There are countless benefits to building sites on top of WordPress, but when creating a site for a client not savvy in HTML and CSS, there are definitely some challenges. One of the main limitations is the single defined area for editing content.

While you could always use the “text” tab to write HTML directly into the editor, it kind of defeated the point of using WordPress in the first place. As tempting as it was to write in a snippet of code to wrap some content in a neat little package, you would be asking for trouble by doing so. When your client updated the content and proceeded to leave you a panicked email about a broken page, that bit of HTML would haunt you.


Along Comes the Shortcode, HTML in Disguise

For me, using Shortcodes seemed like the answer to my problems. Here was a way for me, the developer, to neatly wrap some content in a div which could then be styled and positioned the way I wanted it, and all within the wysiwyg editor. All you had to do was add some code to functions.php , where the client could not reach it, and wrap your text in a defined code word surrounded by brackets. I thought, “how hard could this be.” Again, another panicked email (cue the AOL dial up noise.) “My site is broken! Please help!!!” As it turned out, using Shortcodes to wrap content was just as painful for clients as writing HTML in the “text” tab. Plus, they could be a little finicky to work with. They tended to create unwanted paragraph tags which could sometimes became a layout nightmare. Also, if you wanted to move that content into a different part of the page, you had to use jQuery to manipulate the DOM and place the content where you wanted it to be in the first place. Don’t get me wrong, Shortcodes have their utility, but they can create a lot of headaches for you and your client.

Welcome Advanced Custom Fields

Along came the answer, like a gift from the heavens. Advanced Custom Fields changed my life as a web developer forever. For me, this was and still is the single most important plugin ever developed for WordPress. Created by Elliot Condon, this plugin has given limitless potential for creating custom fields for your clients to fill in without being afraid of breaking their pages. You can capture the data from those fields and output it anywhere on the page with a few snippets of PHP in your template files. You are no longer limited to just the area that gets outputted in the WordPress loop.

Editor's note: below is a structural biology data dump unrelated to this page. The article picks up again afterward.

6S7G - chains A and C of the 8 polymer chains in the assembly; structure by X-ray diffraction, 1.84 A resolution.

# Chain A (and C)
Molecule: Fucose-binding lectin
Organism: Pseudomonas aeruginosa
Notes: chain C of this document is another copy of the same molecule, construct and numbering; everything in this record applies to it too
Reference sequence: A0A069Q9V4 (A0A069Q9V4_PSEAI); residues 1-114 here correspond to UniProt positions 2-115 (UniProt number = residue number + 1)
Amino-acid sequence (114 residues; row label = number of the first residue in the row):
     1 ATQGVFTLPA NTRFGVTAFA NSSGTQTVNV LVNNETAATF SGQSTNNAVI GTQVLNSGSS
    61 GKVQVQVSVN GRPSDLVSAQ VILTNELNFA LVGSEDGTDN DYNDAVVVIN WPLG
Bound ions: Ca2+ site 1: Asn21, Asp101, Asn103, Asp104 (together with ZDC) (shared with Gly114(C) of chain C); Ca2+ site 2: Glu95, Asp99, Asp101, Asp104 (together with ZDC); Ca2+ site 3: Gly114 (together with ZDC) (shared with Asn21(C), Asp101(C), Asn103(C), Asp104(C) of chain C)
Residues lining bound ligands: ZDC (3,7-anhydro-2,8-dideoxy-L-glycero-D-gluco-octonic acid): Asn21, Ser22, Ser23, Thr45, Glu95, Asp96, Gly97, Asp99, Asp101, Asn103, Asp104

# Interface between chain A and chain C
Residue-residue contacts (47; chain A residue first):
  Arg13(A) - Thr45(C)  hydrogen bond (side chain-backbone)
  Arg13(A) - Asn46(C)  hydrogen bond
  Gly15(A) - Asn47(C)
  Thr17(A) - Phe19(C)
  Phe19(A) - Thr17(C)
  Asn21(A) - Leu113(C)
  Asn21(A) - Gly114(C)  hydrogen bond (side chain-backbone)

A Quick Look at Creating fields

act-creating-fieldsOnce you’ve installed the plugin, creating fields is a snap. You’ll find the Custom Fields options towards the bottom of the WordPress Dashboard.

From there, you can create a group of custom fields and define where you want those fields to show up.

create-field-group ACF offers a lot of options for this.  You can choose to only show those fields for a specific page, a post, a page template and on and on.  Once you’ve defined where you want those fields to exist, you start adding fields.  For this demonstration, I’ll just be adding a basic text field.


Give your field a label. You want to keep it short but descriptive. It should be obvious to the client what the field is for.  Also try to stick to a naming convention. This will come in handy when you write the code to your template. The slug will automatically get generated for you in the field name. This is what you’ll need for your code in your template file.  Next, you just select the type of field you want to add. For adding a simple text field,  you could stop there and not fill out any more of the many options. Play around with those for more optimization. Don’t forget to publish your new field group.

Filling Out Your New Field

Back at the page(s) that you defined when creating the field group, your new custom text field will appear. Write some text in the field and then publish/update your page. For now, that text will not show up on your page. Why?  You haven’t updated the template yet.

Final Step – Write Your PHP into the template file

In your template file, add:

<?php the_field('slug'); ?>
//slug is equal to the slug for that particular field

Wrap that snippet of code around any HTML you want.  You can wrap it in a div and give it a class name.

<div class="myDiv"><?php the_field('slug'); ?></div>

You can use this to add a class name:

<div class="<?php the_field('slug'); ?>"></div>

If you want it to render as plain old text, make sure to wrap it in a paragraph tag. When you push your file, and check the page, the text you entered into your custom field will now display wherever and however you styled it.

As you can see, ACF is a very powerful tool. It makes things easier for you as a developer and more importantly, for the client. Let’s not forget, we are in a service based industry. If the client finds it easy to update the site, they will be more inclined to refer you to others.

What I have demonstrated is just the tip of the iceberg when it comes to ACF. The basic version is free and has a lot of useful features. I wholeheartedly endorse the pro version which offers more features like repeater fields. If you are a developer, you will more than make up for the cost with time saved by using this tool.